Another related study is the recent work by Zwicker *et al*. [46] where the authors investigated the maximum entropy coding scheme for the olfactory system by using a simplified binary response function, where an odor only induces a response when its concentration is above a threshold that is inversely proportional to the receptor sensitivity to the odor. They found two conditions for the binary ORNs to maximize the information transmission. The first condition is that each ORN on average responses to half of the odors, i.e., half of the odors have a concentration that is higher than the corresponding threshold; and the other condition is that the responses from different ORNs need to be uncorrelated. These results were obtained by studying the average activities of the ORNs and their correlations. However, due to the limitation of the binary input-output response function and the specific prior for the sensitivity distribution used in [46], the optimal coding strategy for neurons with realistic physiological properties remains unclear.

To address these important open questions, here we study the optimal coding scheme by using a realistic ORN input-output response function where the ORN output depends on the odor concentration continuously in a nonlinear (sigmoidal with odor concentration on a logarithmic scale) form characterized by its sensitivity, or equivalently the inverse of the half-maximum response concentration. By optimizing the input-output mutual information in the full sensitivity matrix space without any prior and following general insights from compressed sensing for sparse odor mixtures, we systematically study the statistical properties of the optimal sensitivity matrix and their dependence on odor statistics.

We found that the optimal ORN sensitivity matrix is sparse, i.e., each receptor only responds to a fraction of the odorants in its environment and its sensitivity to the other odorants is *zero*. The sparsity itself is a robust (universal) feature of the optimal sensitivity matrix, and the value of the optimal sparsity depends on statistics of the odor mixture and the number of ORNs. By using a simple mean-field theory, we show that the sensitivity matrix sparsity is caused by the competition (trade-off) between enhancing multiple odor detection and avoiding odor-odor interference. Next, we demonstrate the advantages of the maximum entropy (information) coding scheme in two downstream “decoding” (learning) tasks: reconstruction and classification of odor stimuli. Finally, we generalize our theory to neurons with a finite basal activity, where we found that the optimal coding strategy is to allow co-existence of both odor-evoked inhibition and activation with the fraction of inhibitory interactions depending on the basal activity. Comparisons with existing data in different organisms are consistent with our theory, which provides a unified framework to understand olfactory coding. Possible predictions based on our theory and future directions to incorporate more biological complexities such as odor-odor and receptor-receptor correlations in our model are also discussed.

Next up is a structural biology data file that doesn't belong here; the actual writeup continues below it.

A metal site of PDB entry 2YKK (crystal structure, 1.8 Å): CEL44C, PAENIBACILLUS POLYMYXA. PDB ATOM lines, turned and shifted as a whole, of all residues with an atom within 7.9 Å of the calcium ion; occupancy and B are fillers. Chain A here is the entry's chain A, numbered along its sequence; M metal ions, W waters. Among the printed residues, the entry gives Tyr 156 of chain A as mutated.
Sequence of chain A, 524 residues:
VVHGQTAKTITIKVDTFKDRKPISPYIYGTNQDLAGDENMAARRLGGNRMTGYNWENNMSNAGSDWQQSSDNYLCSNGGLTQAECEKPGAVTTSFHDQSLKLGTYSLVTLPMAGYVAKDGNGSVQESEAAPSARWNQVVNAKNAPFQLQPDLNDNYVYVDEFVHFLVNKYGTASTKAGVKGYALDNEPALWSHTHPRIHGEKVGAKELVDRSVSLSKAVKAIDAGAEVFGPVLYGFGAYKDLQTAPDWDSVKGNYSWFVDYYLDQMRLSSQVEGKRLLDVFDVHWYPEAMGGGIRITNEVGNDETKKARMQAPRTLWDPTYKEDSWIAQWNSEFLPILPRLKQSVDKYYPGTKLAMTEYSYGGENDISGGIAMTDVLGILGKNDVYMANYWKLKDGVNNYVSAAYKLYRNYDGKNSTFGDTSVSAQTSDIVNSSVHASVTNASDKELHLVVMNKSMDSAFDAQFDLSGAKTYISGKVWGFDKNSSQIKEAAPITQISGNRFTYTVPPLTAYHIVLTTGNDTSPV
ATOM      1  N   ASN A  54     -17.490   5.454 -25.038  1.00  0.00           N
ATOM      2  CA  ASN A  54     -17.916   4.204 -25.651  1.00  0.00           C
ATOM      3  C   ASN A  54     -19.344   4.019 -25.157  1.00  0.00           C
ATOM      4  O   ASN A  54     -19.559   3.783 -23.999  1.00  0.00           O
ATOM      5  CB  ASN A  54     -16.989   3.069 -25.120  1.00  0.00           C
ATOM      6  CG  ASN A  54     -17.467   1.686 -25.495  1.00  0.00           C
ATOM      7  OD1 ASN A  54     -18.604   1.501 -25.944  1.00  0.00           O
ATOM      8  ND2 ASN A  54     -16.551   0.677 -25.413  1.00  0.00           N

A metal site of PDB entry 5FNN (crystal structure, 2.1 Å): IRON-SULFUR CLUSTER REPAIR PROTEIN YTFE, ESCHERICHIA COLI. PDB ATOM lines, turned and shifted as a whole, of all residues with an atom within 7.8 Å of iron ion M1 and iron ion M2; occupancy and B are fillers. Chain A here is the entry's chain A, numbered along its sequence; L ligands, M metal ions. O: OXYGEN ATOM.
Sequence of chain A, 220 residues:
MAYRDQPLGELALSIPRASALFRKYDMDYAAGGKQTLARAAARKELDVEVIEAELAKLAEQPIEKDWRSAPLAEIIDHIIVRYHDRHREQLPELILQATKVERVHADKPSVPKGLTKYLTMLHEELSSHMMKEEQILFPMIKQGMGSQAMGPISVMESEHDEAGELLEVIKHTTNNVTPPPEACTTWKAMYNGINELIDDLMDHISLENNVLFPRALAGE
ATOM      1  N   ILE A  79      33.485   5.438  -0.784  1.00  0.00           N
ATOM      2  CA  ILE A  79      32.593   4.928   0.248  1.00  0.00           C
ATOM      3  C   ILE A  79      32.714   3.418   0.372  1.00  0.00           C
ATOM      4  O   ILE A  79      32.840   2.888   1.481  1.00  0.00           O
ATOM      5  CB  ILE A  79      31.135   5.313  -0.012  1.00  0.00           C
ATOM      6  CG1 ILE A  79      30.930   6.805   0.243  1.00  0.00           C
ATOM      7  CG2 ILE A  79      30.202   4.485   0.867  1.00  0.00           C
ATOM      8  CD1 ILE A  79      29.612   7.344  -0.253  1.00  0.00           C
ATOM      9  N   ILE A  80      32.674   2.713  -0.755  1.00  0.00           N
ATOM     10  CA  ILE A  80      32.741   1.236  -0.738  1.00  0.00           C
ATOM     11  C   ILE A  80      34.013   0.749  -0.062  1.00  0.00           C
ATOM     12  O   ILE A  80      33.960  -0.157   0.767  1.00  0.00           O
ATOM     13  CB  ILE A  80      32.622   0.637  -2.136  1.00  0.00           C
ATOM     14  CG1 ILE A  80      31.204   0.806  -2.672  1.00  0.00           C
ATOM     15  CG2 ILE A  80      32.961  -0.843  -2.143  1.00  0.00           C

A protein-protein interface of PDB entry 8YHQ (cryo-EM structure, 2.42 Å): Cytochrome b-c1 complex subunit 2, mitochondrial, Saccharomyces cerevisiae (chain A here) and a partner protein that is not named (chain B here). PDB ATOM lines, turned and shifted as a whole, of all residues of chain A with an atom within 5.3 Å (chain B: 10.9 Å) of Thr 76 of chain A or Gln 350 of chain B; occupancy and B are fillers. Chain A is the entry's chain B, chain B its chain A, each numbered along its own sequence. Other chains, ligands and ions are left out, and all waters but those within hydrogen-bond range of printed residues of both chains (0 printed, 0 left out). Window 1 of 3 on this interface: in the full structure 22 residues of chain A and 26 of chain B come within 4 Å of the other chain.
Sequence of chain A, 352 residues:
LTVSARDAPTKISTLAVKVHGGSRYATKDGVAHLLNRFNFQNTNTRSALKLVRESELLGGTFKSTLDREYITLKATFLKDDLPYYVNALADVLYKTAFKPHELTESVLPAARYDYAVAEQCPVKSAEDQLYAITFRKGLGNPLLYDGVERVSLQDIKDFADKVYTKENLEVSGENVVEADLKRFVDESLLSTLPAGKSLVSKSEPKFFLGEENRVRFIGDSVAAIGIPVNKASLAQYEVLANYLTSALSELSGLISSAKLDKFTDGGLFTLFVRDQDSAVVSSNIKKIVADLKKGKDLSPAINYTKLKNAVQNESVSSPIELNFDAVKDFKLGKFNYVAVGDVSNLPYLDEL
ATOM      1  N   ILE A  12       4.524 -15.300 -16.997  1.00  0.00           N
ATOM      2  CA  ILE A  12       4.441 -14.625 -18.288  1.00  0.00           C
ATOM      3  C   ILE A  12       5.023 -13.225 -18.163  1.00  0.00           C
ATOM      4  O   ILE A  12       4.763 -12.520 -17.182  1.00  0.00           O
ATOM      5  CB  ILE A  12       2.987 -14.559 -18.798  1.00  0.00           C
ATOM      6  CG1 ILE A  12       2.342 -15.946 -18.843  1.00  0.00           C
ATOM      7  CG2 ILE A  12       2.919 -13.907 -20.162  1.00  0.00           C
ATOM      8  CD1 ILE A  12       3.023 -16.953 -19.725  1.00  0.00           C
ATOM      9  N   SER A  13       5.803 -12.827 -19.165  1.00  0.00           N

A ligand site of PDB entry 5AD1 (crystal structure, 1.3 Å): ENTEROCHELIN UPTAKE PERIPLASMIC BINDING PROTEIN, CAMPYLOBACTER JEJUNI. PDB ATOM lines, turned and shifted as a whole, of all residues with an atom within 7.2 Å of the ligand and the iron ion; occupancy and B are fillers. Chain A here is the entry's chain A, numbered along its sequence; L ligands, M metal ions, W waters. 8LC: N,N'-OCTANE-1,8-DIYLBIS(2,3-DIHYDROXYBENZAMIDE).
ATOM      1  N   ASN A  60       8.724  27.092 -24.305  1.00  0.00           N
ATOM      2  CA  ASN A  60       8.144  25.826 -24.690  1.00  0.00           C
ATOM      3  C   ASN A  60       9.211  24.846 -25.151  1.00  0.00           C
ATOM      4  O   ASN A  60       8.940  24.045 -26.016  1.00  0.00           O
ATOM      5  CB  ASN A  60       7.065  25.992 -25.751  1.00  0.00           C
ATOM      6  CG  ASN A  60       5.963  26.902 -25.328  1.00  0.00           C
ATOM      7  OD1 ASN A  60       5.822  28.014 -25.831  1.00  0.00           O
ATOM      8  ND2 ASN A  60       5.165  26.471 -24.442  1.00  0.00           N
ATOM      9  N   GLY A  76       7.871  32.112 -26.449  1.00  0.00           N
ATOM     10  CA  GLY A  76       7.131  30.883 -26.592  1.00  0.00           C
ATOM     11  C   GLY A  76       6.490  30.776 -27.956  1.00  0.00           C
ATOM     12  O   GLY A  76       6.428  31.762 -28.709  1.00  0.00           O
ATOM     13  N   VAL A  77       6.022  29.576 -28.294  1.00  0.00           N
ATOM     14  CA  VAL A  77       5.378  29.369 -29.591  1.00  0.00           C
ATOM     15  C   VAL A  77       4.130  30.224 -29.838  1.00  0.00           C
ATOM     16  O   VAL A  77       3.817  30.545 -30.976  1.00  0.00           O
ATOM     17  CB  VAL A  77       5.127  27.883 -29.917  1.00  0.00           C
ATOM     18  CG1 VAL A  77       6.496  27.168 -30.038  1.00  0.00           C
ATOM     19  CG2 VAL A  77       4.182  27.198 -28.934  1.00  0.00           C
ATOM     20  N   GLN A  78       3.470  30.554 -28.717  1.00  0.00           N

## II. RESULTS

We first describe the mathematical setup of the problem before presenting the results. An odor mixture can be represented as a vector ** c** = (

*c*

_{1},…,

*c*), where

_{N}*c*is the concentration of odorant (ligand)

_{j}*j*(= 1, 2,…,

*N*) and

*N*is the number of all possible odorants in the environment. A typical odor mixture is sparse with only

*n*(≪

*N*) odorant molecules that have non-zero concentrations. As illustrated in Fig. 1(a) (dotted box), the odor mixture signal

**is sensed by**

*c**M*sensors. The encoding process, which maps

**to the ORN response vector**

*c***= (**

*r**r*

_{1},

*r*

_{2}, …,

*r*), is determined by the bipartite odorant-ORN interaction network characterized by the sensitivity matrix

_{M}**, whose elements are denoted as**

*W**W*, the sensitivity of

_{ij}*i*-th sensor (ORN) to

*j*-th odorant for all odorant-ORN pairs with

*j*= 1, 2,…,

*N*and

*i*= 1, 2,…,

*M*. For simplicity, we used a simple competitive binding model [47, 48] [and see Supplemental Material (SM)], in which the normalized response of ORN

*i*(=1, 2, ⋯,

*M*) to odor

**can be described by a nonlinear function where**

*c**F*is the response function which is taken to be the form in Eq. 1, and

_{i}*η*represents the noise term. For convenience, we assume

_{i}*η*is a Gaussian noise with zero mean and standard deviation

_{i}*σ*

_{0}. Other forms of the nonlinear response function and noise can be used without affecting the general conclusions of our paper.

As illustrated in Fig. 1(b), the input-output response curve is highly nonlinear (Sigmoidal) resulting in a finite response range for each sensor, which is less than the range of concentration for a typical odorant molecule. Therefore, to encode the full concentration range of an odorant molecule, an odorant needs to interact with multiple sensors with different sensitivities. On the other hand, given the fact that *M* < *N*, each sensor has to sense multiple odorant molecules. These two considerations lead to the many-to-many odor-receptor interaction network characterized by the sensitivity matrix ** W** = {

*W*|

_{ij}*i*= 1, 2,…,

*M; j*= 1, 2,…,

*N*}.

Eq. (1) maps the external odor stimulus ** c** to the internal neuronal activity

**= (**

*r**r*

_{1},

*r*

_{2}, ⋯,